- APNS -2013
April 27, 2013
the three sessions will be available soon.
Psychologists are required
to develop a plan of action to securely maintain client records
as well as to provide appropriate continuity of care in the event
of retirement, incapacitation or death. This session will be lead
by a panel of psychologists who will share their experiences, followed
by a discussion session. Participants are encouraged to submit questions
or topics for discussion in advance to ensure that they are addressed.
• Day to day
maintenance and security of files
File maintenance in
Private Practice vs. public healthcare.
• How clinical records
should be maintained and stored to allow future access. paper or
• Secure access to files.
When and how to destroy records?
• Your responsibility
to maintain files in the event of retirement, incapacitation, or
• What is the responsibility
of the colleague who assumes responsibility for your records and
what are the associated costs?
PHIA Lunchtime Discussion
This information session
is to prepare Psychologists for the changes which PHIA will bring.
PHIA was declared on December 4th, 2012 and will come into force
on June 1st, 2013. This Act has specific implications for psychological
services. A representative from the NS Dept of Health & Wellness
will be present at the beginning of the session to provide information
from a government prespective. Participants are encouraged to submit
questions or topics for discussion in advance to ensure that they
• Responding to questions
from clients about the electronic trail of who has access to their
• Clients rights to protect
access of their records and how may they make those desires known.
• Revision of informed
• Ensuring record-keeping
meets the required level of security.
The NS Dept of
Health & Wellness website
contains resources about PHIA including a toolkit which contains
in its appendices templates and a checklist of things to do to comply.
This session deals with
the issues around starting your career as a Private Practice Psychologist,
whether your own practice or joining an existing practice, from
the nuts and bolts of setting up the administrative and financial
structure to promoting and marketing the practice. This session
will be lead by a panel of psychologists who will share their experiences,
followed by a discussion session. Participants are encouraged to
submit questions or topics for discussion in advance to ensure that
they are addressed.
• Administrative structure
and legal and regulatory guidelines.
• Office organization:
files, forms, payment options, technical systems/equipment
• Finding the right partners
• Support/contract services:
accounting, administration, reception, technology, and marketing.
• Peer support, consultations,
• Establishing a referral
network and building a client base.
• Marketing: promoting
your practice in cost efficient and effective ways using advertising,
promotion, and electronic media.
• Potential problems
May 31, 2013
Norman Gingras, Ph.D.
Dalhousie University Student
6136 University Ave.,
workshop will cover the key elements of EFT practice. You will learn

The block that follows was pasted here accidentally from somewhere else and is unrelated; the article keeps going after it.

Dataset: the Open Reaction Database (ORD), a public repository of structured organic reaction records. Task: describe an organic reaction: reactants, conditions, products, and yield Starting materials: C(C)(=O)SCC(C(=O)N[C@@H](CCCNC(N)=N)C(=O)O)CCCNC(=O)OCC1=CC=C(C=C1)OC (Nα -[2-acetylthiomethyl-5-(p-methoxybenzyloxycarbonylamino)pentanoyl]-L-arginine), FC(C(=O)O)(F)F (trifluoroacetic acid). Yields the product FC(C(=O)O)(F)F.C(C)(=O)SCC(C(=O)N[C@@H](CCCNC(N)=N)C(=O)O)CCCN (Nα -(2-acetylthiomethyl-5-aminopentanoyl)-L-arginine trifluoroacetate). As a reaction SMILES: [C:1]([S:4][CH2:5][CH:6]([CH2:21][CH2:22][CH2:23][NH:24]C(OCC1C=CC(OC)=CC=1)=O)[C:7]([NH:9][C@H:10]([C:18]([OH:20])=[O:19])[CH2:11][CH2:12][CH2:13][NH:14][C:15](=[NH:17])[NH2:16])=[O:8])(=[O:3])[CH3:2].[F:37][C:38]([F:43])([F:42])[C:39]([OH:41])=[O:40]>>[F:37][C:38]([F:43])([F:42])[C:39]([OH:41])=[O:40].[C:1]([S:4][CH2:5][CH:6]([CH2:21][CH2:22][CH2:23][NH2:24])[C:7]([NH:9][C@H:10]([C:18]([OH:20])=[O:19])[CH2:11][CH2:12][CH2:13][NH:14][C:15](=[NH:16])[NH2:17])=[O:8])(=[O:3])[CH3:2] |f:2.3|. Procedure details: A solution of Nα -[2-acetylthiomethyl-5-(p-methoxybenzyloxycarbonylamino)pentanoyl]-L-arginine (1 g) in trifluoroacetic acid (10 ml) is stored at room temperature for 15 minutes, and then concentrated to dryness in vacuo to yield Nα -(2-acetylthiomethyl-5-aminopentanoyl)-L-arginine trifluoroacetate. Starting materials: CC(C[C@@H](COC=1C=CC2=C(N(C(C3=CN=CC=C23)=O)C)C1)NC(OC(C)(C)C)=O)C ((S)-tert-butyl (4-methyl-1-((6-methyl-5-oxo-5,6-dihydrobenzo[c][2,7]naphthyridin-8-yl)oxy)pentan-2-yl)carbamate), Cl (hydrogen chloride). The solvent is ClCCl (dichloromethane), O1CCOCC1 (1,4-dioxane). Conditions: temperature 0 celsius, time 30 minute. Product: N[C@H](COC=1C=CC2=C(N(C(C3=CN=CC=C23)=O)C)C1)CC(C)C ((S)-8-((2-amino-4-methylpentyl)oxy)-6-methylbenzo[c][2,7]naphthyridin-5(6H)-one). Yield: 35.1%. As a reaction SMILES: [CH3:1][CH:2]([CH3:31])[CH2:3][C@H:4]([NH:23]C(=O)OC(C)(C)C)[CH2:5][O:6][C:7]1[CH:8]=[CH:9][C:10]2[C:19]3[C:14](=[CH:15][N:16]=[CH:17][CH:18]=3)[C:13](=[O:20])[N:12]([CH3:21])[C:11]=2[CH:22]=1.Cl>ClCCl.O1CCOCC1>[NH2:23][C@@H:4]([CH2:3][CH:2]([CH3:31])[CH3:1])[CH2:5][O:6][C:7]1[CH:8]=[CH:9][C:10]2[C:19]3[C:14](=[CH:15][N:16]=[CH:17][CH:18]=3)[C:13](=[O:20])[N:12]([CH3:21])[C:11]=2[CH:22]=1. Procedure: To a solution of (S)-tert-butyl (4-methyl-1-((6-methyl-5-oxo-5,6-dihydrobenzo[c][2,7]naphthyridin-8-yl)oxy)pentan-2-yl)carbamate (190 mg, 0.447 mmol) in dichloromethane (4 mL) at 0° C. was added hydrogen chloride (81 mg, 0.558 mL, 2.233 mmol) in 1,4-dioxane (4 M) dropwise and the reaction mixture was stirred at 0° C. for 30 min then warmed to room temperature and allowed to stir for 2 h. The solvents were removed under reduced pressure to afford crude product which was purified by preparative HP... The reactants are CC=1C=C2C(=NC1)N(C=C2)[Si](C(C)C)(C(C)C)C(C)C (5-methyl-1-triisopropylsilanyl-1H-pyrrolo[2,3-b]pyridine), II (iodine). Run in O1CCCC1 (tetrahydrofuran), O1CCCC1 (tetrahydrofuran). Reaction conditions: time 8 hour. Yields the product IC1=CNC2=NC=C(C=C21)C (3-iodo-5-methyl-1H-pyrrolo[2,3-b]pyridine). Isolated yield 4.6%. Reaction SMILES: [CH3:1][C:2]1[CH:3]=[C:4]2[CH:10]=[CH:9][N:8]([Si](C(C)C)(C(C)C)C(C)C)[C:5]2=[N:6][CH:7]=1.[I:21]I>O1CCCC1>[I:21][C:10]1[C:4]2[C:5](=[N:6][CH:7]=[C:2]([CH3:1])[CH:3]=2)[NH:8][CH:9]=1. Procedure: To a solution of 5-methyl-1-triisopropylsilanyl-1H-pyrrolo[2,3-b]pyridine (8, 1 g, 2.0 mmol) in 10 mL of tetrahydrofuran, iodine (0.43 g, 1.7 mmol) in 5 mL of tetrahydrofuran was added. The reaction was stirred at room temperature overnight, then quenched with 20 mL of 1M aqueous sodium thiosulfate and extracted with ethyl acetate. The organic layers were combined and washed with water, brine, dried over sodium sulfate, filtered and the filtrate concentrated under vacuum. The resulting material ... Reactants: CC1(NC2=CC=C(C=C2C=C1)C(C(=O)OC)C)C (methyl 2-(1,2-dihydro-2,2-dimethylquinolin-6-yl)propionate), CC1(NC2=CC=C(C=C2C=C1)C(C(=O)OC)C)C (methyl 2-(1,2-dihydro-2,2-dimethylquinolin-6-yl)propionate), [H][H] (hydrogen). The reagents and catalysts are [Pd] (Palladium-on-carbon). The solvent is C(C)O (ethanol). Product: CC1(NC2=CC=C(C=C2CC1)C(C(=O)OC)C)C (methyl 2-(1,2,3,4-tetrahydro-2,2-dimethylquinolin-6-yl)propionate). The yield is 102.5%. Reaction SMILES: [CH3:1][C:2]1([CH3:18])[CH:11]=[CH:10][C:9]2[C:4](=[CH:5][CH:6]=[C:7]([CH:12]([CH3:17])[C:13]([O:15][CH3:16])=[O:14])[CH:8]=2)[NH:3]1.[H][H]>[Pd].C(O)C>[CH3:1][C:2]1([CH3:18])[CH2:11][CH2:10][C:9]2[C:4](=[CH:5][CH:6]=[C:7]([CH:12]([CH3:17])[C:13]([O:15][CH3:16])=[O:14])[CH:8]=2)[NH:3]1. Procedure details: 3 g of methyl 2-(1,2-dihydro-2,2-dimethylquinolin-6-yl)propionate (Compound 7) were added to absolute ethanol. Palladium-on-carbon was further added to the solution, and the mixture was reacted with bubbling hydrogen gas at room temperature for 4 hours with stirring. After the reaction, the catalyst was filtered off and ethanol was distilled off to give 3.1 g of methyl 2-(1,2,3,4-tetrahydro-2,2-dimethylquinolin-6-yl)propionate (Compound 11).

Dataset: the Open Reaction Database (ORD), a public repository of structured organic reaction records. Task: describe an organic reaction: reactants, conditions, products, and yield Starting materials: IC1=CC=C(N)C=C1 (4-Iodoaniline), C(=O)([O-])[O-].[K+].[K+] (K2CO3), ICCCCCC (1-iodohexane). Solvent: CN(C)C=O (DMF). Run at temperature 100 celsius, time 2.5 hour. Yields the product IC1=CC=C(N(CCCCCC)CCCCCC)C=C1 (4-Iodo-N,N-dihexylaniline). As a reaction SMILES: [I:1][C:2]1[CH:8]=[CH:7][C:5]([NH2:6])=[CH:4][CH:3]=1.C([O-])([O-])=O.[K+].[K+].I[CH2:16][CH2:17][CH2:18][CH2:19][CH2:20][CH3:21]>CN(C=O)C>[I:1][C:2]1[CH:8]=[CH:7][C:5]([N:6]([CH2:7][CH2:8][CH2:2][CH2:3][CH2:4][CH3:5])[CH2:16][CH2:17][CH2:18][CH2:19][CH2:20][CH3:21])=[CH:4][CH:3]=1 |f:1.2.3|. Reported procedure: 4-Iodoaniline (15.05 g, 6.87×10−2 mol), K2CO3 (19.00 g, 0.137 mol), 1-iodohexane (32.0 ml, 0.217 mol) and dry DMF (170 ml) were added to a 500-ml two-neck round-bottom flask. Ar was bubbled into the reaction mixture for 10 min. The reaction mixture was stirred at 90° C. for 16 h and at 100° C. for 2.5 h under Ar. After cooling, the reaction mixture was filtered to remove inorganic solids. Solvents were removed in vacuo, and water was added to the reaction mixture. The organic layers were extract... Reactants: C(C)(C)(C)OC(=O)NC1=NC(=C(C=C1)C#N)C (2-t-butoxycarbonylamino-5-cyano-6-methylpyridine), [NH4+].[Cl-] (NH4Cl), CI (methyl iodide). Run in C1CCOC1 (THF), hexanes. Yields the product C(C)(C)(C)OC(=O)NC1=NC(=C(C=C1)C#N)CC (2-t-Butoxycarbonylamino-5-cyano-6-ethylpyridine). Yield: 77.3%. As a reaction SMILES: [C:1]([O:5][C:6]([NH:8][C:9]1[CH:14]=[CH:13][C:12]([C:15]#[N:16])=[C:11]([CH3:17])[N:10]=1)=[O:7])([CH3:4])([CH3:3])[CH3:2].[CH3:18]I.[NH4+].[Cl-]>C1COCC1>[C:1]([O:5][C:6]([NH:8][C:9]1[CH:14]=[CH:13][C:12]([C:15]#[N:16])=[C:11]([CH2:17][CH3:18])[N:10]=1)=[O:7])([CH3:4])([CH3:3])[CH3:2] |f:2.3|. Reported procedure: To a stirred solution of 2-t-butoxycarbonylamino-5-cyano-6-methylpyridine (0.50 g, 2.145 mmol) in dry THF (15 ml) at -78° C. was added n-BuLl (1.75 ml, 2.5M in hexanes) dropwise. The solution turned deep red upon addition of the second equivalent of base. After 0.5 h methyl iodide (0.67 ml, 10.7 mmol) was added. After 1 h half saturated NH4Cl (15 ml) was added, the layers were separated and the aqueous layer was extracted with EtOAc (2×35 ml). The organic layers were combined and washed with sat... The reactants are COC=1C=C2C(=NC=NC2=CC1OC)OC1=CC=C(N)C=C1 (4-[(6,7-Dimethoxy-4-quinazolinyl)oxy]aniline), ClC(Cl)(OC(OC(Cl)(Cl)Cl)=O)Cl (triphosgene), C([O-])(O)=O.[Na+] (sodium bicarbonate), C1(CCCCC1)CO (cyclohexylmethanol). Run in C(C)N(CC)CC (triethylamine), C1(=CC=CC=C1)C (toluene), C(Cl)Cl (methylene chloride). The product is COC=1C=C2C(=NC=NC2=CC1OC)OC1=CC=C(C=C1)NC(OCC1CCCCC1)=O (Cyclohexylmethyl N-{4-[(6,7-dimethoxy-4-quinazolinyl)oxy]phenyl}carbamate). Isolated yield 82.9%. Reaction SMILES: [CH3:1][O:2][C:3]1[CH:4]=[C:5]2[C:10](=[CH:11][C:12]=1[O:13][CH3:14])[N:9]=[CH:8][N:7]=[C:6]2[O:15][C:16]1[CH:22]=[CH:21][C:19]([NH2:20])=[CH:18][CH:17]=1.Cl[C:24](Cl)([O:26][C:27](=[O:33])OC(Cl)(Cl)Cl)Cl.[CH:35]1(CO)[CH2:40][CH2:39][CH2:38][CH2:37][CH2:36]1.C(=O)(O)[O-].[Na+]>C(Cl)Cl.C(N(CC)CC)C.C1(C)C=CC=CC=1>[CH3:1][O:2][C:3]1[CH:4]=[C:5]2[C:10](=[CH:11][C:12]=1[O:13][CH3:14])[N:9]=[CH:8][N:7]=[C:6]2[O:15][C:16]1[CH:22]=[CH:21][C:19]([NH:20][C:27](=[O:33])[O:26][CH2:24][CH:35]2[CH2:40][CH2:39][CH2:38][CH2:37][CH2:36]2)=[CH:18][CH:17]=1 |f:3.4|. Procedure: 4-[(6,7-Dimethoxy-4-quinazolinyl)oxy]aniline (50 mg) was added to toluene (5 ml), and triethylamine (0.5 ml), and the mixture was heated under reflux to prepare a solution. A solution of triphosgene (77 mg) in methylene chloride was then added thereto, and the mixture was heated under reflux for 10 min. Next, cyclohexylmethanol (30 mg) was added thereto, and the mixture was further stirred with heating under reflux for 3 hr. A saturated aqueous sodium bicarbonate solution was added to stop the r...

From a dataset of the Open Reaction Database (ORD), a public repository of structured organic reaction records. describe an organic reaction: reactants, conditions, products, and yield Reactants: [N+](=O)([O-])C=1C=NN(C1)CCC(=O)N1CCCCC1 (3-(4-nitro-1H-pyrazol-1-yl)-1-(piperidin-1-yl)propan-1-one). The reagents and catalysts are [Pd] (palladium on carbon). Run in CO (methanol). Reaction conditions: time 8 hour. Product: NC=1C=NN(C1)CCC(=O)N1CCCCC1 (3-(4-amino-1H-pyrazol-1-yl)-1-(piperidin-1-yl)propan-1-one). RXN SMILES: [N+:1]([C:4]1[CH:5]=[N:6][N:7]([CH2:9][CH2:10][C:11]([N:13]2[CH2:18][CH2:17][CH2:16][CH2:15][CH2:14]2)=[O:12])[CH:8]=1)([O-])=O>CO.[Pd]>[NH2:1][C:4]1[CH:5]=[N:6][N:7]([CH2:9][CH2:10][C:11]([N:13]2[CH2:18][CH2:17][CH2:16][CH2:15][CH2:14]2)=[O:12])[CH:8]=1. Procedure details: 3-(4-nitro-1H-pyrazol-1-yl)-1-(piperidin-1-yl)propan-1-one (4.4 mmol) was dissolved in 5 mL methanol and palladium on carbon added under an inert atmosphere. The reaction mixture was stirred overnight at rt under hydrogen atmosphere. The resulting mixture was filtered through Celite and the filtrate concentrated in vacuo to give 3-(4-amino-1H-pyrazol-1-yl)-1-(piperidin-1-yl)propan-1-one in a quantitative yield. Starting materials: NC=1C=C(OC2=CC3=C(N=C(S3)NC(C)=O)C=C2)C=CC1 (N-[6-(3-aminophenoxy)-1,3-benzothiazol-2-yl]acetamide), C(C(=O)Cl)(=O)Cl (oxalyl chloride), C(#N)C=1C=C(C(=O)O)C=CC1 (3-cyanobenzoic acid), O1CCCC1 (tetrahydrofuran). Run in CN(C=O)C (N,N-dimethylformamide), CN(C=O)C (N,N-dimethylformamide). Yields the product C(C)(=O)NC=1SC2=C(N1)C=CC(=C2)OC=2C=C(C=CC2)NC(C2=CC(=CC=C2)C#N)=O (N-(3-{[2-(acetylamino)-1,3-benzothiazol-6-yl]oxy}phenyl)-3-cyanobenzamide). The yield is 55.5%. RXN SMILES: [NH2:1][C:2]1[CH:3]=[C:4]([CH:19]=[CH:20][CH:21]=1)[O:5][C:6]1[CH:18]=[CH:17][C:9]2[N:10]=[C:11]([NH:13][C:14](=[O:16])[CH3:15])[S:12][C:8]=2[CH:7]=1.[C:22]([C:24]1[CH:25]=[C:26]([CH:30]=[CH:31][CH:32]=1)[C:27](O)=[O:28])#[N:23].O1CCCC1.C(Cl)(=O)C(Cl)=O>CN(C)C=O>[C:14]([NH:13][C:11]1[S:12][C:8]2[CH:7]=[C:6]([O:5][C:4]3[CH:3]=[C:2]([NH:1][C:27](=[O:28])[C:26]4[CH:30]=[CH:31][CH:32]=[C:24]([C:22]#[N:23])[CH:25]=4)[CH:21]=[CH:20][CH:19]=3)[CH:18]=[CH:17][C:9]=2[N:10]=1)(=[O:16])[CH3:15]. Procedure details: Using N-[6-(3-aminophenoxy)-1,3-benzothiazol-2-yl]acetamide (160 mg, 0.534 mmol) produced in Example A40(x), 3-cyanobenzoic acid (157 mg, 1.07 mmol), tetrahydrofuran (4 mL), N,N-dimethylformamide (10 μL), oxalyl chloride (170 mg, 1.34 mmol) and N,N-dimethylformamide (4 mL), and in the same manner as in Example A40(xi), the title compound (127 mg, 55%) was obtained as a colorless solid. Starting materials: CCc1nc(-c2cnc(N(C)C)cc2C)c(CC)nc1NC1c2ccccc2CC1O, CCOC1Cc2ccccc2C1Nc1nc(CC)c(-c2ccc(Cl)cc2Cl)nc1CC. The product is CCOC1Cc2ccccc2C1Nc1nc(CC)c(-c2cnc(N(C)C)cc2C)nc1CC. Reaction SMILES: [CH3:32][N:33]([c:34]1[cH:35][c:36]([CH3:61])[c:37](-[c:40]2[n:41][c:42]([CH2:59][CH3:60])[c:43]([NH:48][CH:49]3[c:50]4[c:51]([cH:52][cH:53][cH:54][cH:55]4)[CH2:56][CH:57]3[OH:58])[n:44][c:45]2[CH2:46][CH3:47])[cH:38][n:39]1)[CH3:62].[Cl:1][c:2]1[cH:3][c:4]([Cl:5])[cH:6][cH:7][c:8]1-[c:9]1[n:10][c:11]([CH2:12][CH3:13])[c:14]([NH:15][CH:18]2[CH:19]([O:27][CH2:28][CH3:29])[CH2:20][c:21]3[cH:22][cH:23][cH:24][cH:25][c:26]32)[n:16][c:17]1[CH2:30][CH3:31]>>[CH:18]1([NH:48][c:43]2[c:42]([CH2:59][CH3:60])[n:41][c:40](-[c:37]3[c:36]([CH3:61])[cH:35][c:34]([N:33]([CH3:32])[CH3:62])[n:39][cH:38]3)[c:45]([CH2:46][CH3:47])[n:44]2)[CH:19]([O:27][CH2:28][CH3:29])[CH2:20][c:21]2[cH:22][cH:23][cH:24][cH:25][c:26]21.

how to work with key change events and specific interventions designed
to undo the vicious cycle of toxic dynamics within a relationship.
Interventions will be illustrated with video recordings of therapy
sessions, and exercises will be offered for play and practice. Within
the EFT model, attachment theory will help you tune into the life-and-death
drama that defines a distressed relationship, and restructure pivotal
moments so that partners can move from isolation and frustration
to a felt sense of security and lasting satisfaction. Marlene Best
will also address issues such as forgiveness after attachment injuries,
such as affairs.
Download brochure here.
of Cancer-Related Distress in Adults
L. Howes, Ph.D., R. Psych.
People are living longer
with cancer, but cancer is the leading cause of mortality in Nova
Scotia. 6,100 individuals were estimated to be diagnosed with cancer
in 2012 in Nova Scotia. Approximately 30,000 Nova Scotians are living
Cancer patients and their
families experience a myriad of psychosocial, emotional, physical,
medical, financial, practical and spiritual challenges from the
time of diagnosis through treatment to survivorship or death and
dying. Evidence indicates that 35 to 45 % of cancer patients experience
clinically significant levels of emotional distress at some point
during their cancer experience. Cancer-related distress is associated
with a number of negative outcomes, but most importantly, it is
treatable. Distress has recently been recognized as the Sixth Vital
Sign in Cancer Care.
The present workshop will
course of cancer
and assessment of distress
- standard of
management of cancer-related distress
- supportive approaches
Health Services, Psychosocial Oncology and Supportive Care
care initiatives in Nova Scotia to improve patient experience and
patient reported outcomes
Clinical examples and data
will be used to highlight various points.
The objectives of this workshop
are to familiarize clinicians with the challenges and adjustments
experienced by cancer patients / survivors and their families across
the illness trajectory; and to gain an understanding of cancer-related
distress, and management of distress within the Nova Scotia context.
This workshop will be of interest to psychologists, physicians,
social workers, and other healthcare professionals, as well as students
will be available soon.
November 8 &
Commitment Therapy (ACT)
John Forsyth, Ph.D.
Brochure coming soon.
See more on Dr John Forsyth here.
note that the events which are listed below are paid advertisement
insertions. APNS does not take responsibility for the presentation
or content of these events.